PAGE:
Behind a frosted window on the busy St John’s Road in Edinburgh, a new restaurant is slowly taking shape.
The owner of this venture is 35-year-old Ahmed Saadi, and it will offer his speciality - Lebanese street food.
Although we have plenty of Middle Eastern and Mediterranean restaurants in the capital, Saadi has almost cornered the market for this specific genre.
The addition of this branch means he’ll have opened three restaurants during lockdown. As he says, “It has been incredibly hard and stressful, but I love a challenge”.
The first - Sofia’s Lounge - is at The Salisbury Boutique Hotel in Newington and launched back in July, only to have to switch to a delivery and collection service.
Despite this, he says; “We had an influx of amazing reviews and diners in Edinburgh were raving about our food. All the comments kept us going”.
For the brief period in 2020 when we were allowed to visit restaurants, this venue was fully booked.
Their second branch is located within the Hampton by Hilton Hotel at Fountainbridge, and the third Corstorphine branch was due to open in mid-January, though plans have been delayed. They’re now aiming for the end of February, if builders are allowed to resume non-essential work and restrictions are lifted.
Saadi has more than 15 years experience in the hospitality business and, in 2010, opened his first restaurant, Beirut, in Newington – the other, more student-y, end of town.
“It was the first Lebanese restaurant in Edinburgh,” he says. “I sold Beirut in 2018 and that’s when I started working on the new brand, Sofia’s. It’s named after my first-born daughter, which seemed like the perfect fit”.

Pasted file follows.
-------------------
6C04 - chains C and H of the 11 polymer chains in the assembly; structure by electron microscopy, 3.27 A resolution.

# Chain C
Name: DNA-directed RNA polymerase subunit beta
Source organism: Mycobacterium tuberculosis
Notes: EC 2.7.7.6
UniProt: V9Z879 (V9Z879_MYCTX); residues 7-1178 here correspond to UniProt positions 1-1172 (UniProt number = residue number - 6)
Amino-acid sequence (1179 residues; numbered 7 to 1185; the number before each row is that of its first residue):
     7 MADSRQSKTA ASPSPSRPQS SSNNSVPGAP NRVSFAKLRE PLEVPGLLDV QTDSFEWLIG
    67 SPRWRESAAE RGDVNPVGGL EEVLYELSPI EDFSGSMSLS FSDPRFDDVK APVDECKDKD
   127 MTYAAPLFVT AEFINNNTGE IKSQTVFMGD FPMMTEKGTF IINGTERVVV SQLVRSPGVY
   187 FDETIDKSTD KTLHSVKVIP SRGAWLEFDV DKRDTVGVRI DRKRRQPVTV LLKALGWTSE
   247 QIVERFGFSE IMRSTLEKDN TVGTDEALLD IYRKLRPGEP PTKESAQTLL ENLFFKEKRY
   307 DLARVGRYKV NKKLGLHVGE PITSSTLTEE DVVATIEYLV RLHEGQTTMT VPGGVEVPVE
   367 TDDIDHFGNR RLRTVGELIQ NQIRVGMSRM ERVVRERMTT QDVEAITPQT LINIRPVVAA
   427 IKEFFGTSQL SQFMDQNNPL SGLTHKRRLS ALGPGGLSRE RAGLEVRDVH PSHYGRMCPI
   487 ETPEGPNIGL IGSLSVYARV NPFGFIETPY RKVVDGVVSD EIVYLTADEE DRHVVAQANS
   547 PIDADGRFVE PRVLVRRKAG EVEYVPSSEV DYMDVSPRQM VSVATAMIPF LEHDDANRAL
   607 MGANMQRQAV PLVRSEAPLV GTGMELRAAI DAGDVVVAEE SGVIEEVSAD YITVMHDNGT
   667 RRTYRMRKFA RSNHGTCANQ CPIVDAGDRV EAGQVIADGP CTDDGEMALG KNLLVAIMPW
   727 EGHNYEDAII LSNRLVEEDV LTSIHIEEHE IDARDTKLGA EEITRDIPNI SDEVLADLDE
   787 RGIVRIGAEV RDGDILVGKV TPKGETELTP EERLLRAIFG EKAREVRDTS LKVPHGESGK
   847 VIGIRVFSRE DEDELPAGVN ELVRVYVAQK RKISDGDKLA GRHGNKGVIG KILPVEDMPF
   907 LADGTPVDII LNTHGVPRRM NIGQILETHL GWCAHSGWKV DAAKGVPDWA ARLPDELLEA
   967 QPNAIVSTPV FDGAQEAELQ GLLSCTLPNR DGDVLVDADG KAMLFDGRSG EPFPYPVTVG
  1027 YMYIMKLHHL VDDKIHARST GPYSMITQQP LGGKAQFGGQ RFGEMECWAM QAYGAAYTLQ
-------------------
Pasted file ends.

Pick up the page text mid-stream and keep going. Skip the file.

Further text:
The restaurants all serve traditional Lebanese dishes with a twist.
“Our handmade sujuk burger is a must try,” says Saadi. “Sujuk is a traditional spicy sausage. We have imported the spice blend from the north of Lebanon and used it to create our burger, which is made with the best cuts of lamb. I’ve been told they are one of the best burgers in Edinburgh”.
There’s also mezze including baba ghanouj, as well as tagines, spiced rotisserie chicken, falafel stuffed with onions, and desserts including kunafa bel-ashta, which is drizzled with a rose-water scented syrup.
At a time when customers are getting bored of takeaway pizzas and fish and chips, these restaurants offer a healthier and more interesting alternative. They also use 90 per cent recyclable and biodegradable packaging, only using plastic when there’s no alternatives. That’s possibly what’s kept this enterprise afloat, and looking at further expansion.
“I believe we have a unique and amazing brand and we are hoping to take over Scotland by the end of next year, with plans to open multiple branches in Glasgow and Fife,” says Saadi. “As a business owner I have to look past covid and hope to be back to normality soon. Our journey has just started and we are in talks to add another two locations in Edinburgh this year”.
Sofia’s, 44 St John’s Road, Edinburgh www.sofiaslounge.co.uk